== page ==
I couldn’t seem to shake ‘em though, once acquainted. They were pretty sticky friends, but I unloaded them on those Millennials when I had the chance. Besides, who can resist the specialty of the house… no salt required!

But this guy has boxes of Thank You’s, for sure, packed away and safely stored on the pages of old yearbooks. So, I’ll skip straight to apologies. Sorry. My bad. Fourteen year old me was still pretty stuck in the sequence of things, but he was listening. Sometimes. Maybe. Sorry I couldn’t soak it all up. I tried to gather up all that was left in that four-walled room. I even made a second trip before the first one, but couldn’t quite manage to even put a dent in it. Oh, well. So it goes.


“All time is all time. It does not change. It does not lend itself to warnings or explanations. It simply is. Take it moment by moment, and you will find that we are all, as I've said before, bugs in amber.”

Kurt Vonnegut, Slaughterhouse-Five


Johnny looked at the clock on the museum wall. They definitely had more than an hour to kill before the bus left. He went into the all-white cabin room, twirling the candy cane like a propeller, and they turned on the televisions inside the room. He left time standing there and came slightly unstuck…. He saw the movie backwards, then forwards again. It was a movie about Christmas characters in the same outfits as us. Seen backwards by Johnny, the story went like this:

School buses, full of holes and wounded children and teachers pulled out backwards from a junior high school in Illinois. The formation drove backwards through a city that was iced over before arriving at the Art Institute, where the human cargo unloaded and moonwalked back to their seats at the cafeteria, where they judiciously regurgitated their lunch and returned it politely to the museum staff.

They continued their backwards ascent through the museum halls, Mr. Littell unexplaining such high-minded concepts—the elements of artistic intent, the creation of empathy in the audience, how the tendency towards shock and a familiarity with taboo are woven into the tapestries of art history—needed to understand the exhibit we were about to reverse. Visibly shaken children matched in number those who nervously stuffed quiet laughter back into their mouths.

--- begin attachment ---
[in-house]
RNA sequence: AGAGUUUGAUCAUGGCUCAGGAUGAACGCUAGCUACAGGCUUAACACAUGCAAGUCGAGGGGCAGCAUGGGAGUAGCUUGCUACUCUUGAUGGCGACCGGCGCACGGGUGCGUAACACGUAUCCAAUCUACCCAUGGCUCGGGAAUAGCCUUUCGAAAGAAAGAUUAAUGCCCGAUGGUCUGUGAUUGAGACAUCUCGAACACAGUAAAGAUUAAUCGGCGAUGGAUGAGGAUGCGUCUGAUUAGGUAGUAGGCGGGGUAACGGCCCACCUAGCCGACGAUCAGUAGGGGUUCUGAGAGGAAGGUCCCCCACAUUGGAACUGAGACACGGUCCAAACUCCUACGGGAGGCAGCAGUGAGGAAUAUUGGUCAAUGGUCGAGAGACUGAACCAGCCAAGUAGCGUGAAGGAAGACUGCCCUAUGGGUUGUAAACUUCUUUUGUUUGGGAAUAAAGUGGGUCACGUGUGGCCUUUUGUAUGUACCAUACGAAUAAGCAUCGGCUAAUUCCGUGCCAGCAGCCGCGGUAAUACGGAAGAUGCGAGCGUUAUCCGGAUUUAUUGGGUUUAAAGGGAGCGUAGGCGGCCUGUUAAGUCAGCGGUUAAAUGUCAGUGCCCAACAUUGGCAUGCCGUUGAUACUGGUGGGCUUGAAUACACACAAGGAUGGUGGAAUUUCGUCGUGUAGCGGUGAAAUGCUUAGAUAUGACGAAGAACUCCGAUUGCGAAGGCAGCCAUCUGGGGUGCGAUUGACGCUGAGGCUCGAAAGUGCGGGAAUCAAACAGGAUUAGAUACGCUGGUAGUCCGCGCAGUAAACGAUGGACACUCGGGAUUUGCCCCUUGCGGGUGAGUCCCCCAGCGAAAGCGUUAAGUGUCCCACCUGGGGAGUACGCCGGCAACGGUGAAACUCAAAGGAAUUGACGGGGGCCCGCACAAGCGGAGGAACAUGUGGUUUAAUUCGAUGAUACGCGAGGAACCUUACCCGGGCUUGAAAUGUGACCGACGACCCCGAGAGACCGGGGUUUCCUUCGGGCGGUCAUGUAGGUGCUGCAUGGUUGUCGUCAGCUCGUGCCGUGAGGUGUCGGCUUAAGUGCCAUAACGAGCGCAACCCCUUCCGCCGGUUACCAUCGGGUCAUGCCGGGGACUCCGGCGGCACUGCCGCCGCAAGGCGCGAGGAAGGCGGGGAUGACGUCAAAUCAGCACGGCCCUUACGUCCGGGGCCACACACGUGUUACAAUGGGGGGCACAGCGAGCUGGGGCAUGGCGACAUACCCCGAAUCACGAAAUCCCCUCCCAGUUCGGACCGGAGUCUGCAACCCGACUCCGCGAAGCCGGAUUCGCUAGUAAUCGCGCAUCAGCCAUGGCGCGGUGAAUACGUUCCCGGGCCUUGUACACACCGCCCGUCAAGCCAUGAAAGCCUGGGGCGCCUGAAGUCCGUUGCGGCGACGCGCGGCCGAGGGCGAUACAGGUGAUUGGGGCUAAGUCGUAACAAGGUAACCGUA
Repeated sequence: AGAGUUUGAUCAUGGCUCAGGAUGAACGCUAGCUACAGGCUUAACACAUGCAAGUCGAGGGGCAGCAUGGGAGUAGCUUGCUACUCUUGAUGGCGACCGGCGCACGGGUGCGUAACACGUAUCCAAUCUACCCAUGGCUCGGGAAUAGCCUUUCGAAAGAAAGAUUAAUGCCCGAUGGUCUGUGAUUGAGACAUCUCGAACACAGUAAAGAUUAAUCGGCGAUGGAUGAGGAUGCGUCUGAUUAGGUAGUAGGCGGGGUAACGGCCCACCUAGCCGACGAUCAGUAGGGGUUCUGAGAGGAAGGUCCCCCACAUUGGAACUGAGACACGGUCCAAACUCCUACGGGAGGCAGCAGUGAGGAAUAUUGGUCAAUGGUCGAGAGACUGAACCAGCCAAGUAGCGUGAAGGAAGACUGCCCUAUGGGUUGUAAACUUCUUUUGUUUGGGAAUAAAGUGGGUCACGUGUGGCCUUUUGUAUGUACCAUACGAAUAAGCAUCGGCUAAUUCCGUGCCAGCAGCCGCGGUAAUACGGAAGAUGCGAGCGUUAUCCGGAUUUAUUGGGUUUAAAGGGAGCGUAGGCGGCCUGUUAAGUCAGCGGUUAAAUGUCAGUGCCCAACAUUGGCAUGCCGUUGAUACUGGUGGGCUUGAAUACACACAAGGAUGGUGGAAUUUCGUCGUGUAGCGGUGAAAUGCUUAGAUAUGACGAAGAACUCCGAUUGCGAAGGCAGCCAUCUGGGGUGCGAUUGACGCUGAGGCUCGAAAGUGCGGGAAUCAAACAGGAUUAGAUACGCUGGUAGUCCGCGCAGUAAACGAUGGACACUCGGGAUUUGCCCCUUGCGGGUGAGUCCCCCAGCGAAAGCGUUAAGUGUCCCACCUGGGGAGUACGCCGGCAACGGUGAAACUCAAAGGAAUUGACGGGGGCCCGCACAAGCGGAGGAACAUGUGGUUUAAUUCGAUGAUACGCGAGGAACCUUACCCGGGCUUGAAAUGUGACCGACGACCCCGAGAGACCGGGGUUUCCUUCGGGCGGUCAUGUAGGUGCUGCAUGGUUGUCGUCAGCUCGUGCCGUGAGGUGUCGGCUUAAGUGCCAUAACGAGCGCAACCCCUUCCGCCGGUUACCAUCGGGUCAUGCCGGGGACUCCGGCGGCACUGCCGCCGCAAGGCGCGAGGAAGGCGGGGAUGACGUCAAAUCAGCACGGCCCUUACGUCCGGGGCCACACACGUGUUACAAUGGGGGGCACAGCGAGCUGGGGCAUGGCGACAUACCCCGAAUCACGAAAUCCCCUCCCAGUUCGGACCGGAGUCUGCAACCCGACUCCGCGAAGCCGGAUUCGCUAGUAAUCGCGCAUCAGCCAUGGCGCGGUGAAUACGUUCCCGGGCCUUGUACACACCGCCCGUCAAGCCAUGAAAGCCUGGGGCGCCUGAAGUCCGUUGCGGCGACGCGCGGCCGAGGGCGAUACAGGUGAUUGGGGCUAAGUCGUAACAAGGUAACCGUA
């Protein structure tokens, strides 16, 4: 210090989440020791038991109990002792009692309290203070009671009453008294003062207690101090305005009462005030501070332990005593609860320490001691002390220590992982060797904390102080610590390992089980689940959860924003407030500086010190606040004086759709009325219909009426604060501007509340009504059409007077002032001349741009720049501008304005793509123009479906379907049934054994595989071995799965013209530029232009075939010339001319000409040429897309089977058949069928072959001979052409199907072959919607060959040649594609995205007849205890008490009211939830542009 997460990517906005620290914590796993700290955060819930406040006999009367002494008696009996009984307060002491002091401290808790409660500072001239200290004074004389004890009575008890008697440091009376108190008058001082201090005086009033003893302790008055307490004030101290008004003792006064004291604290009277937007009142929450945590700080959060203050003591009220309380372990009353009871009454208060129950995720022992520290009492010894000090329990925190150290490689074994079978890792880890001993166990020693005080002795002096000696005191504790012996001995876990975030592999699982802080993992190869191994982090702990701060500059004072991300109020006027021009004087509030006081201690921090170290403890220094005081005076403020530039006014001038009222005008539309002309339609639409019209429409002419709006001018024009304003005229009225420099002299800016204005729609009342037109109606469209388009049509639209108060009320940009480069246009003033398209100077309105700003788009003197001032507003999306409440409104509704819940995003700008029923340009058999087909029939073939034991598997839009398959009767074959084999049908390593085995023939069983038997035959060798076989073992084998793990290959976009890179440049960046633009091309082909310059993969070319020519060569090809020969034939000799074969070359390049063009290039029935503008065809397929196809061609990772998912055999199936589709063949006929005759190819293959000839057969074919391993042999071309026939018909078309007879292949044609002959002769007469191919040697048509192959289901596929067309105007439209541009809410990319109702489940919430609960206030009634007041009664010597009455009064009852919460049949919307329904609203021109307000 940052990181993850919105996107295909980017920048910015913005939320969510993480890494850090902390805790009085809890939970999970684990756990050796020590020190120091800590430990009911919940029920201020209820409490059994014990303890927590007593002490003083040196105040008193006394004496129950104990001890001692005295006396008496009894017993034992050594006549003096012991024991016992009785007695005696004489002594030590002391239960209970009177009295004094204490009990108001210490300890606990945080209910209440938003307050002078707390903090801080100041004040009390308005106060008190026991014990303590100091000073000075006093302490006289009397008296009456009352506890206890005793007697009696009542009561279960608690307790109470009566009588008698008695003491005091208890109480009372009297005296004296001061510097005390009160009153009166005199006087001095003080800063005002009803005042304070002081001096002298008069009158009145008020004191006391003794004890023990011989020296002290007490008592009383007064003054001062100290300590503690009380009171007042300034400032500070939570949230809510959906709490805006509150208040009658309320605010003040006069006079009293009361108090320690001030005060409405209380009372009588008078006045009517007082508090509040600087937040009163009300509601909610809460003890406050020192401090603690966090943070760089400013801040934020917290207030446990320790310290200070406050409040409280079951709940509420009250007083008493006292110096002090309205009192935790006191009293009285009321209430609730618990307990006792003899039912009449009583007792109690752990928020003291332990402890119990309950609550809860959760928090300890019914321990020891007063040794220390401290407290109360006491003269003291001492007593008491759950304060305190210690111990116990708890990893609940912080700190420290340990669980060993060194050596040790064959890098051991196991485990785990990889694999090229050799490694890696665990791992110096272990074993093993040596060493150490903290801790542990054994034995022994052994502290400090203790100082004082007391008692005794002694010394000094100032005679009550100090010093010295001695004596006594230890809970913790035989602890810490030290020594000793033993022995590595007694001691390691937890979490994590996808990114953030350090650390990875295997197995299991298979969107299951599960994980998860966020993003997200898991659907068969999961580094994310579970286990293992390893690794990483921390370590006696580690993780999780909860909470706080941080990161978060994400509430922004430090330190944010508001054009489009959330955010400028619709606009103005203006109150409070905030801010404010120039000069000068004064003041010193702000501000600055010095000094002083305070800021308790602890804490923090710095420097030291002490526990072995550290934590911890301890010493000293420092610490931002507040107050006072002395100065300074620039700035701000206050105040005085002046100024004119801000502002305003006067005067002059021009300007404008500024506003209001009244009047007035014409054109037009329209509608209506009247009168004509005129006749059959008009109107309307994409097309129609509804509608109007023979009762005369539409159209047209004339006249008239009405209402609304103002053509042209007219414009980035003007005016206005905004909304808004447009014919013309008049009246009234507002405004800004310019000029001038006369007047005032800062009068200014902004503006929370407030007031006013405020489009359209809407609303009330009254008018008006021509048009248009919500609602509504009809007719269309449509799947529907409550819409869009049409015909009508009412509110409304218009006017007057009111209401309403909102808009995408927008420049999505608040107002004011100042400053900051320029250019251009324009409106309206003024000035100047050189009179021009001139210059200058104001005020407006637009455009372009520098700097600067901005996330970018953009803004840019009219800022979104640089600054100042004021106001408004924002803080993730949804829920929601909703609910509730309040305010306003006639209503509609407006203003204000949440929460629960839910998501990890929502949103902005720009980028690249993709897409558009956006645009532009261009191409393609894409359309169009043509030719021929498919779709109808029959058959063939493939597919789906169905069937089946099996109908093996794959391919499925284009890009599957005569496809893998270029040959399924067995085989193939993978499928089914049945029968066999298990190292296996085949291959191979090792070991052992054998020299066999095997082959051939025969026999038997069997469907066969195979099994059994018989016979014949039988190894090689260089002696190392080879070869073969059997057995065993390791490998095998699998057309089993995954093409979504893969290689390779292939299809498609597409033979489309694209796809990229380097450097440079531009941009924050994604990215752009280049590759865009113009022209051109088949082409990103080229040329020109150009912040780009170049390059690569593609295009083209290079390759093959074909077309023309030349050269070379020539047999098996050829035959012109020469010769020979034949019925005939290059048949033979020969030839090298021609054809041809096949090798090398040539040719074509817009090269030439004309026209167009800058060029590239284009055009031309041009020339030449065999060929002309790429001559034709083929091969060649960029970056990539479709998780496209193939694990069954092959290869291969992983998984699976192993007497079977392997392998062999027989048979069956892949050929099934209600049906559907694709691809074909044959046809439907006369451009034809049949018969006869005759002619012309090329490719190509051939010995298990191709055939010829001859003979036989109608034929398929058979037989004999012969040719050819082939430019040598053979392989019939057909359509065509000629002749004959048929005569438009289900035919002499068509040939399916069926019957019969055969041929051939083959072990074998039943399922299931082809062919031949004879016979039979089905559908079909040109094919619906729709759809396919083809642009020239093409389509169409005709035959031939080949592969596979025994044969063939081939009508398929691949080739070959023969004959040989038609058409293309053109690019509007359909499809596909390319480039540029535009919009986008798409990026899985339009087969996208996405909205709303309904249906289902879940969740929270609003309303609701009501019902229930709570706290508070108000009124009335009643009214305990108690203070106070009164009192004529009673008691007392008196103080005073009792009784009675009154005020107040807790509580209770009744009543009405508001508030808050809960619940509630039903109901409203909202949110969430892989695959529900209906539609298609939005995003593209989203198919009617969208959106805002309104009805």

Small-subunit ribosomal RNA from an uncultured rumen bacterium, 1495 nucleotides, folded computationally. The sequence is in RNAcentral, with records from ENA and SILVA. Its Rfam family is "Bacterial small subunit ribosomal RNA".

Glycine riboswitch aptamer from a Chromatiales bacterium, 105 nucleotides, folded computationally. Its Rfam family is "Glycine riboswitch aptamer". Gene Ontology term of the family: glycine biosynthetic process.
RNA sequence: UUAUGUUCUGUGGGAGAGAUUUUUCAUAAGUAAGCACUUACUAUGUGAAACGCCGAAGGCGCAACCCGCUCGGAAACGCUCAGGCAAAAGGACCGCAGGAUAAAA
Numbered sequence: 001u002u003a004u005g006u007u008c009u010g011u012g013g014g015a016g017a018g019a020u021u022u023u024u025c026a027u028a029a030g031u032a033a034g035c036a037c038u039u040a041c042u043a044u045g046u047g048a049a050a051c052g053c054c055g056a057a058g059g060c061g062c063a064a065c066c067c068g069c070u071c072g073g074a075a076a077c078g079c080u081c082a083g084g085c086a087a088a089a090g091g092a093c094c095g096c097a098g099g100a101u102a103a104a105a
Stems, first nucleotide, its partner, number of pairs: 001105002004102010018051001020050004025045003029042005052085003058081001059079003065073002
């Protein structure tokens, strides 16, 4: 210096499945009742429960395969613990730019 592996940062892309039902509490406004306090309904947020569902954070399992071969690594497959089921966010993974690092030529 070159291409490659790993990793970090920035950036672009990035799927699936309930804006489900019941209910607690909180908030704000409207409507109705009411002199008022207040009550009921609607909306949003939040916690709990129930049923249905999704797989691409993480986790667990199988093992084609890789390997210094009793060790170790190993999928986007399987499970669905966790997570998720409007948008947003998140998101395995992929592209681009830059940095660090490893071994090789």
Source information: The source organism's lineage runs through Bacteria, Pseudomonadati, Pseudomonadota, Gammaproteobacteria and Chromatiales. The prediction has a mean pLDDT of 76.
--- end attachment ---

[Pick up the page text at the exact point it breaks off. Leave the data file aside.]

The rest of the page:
Arriving at the room within a room, they all quickly took the Christmas costumes from the attendant and an uncomfortable scurry broke out among the students filing through the exit and into the cabin.

Quietly seated they all froze as the scenes played in reverse, all four corners unplaying a different angle of quite the scene. Some slightly scandalous images—and a few not so slight— were ripped from the children’s consciousness and jumped back into the screen as somehow Mr. Littell successfully reintroduced Pandora to her four walled chamber, as the students, happily reunited with their youthful ignorance, filed out the entrance.

The Christmas characters turned in their costumes, became middle school kids. And Mr. Littell turned into a baby, Johnny Traveler supposed. That wasn’t in the movie. Johnny was extrapolating. Everybody turned into a baby, and all humanity, without exception, conspired biologically to produce two perfect people named Adam and Eve, he supposed.


“But she did look back, and I love her for that, because it was so human. So she was turned to a pillar of salt. So it goes. People aren't supposed to look back. I'm certainly not going to do it anymore.”

Kurt Vonnegut, Slaughterhouse-Five



So, it may have took Eddie putting my hand up, guilting me with teachers on stage to finally get this book report in, but I hope it passes, late points and all. There’s more moments in there, I’m sure, but they’re in the middle. I don’t know when they are, but I could probably guess where: the alien planet, Tralfontana, where the sky is larger than anywhere I’ve seen on the old Blue Marble, the homes are Steady Eddie and the natives measure the day by the number of eagles present within it.

There goes one now. (That’s a three-eagle day!)

I wonder… “What does an eagle say, Dorothy?”